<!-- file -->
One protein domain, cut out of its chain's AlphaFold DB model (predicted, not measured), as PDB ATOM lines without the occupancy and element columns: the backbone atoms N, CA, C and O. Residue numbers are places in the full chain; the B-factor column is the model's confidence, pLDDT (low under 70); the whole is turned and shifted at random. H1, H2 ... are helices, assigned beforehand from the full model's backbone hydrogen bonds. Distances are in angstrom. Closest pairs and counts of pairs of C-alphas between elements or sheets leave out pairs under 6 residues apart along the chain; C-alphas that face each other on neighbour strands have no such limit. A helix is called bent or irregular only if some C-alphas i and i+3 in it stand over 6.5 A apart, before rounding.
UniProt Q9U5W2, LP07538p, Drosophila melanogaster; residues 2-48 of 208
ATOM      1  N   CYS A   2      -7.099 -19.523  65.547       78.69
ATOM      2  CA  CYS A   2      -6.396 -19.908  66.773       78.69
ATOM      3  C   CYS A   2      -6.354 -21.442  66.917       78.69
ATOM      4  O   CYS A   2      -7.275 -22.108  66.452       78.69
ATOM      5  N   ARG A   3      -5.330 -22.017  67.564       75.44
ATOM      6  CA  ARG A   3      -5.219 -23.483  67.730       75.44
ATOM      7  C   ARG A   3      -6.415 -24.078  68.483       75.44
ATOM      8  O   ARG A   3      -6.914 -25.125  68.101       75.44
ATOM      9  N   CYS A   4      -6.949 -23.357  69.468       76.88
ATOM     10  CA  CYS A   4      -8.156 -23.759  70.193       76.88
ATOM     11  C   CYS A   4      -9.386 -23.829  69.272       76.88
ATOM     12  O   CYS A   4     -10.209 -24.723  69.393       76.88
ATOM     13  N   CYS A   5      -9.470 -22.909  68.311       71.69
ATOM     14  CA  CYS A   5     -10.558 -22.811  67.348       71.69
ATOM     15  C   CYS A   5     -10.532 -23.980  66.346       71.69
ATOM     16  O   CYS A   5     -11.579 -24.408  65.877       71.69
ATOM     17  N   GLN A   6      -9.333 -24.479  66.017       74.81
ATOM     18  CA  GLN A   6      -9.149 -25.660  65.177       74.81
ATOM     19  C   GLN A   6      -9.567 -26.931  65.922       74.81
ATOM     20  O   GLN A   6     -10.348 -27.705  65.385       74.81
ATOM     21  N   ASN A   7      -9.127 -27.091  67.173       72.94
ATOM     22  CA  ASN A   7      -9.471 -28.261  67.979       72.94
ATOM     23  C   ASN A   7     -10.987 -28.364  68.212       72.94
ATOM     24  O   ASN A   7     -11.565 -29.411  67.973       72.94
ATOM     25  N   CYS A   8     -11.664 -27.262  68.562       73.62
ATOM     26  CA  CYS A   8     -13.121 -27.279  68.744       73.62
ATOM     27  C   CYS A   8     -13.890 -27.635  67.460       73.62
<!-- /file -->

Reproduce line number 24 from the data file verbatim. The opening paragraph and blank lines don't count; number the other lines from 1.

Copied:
ATOM     23  C   ASN A   7     -10.987 -28.364  68.212       72.94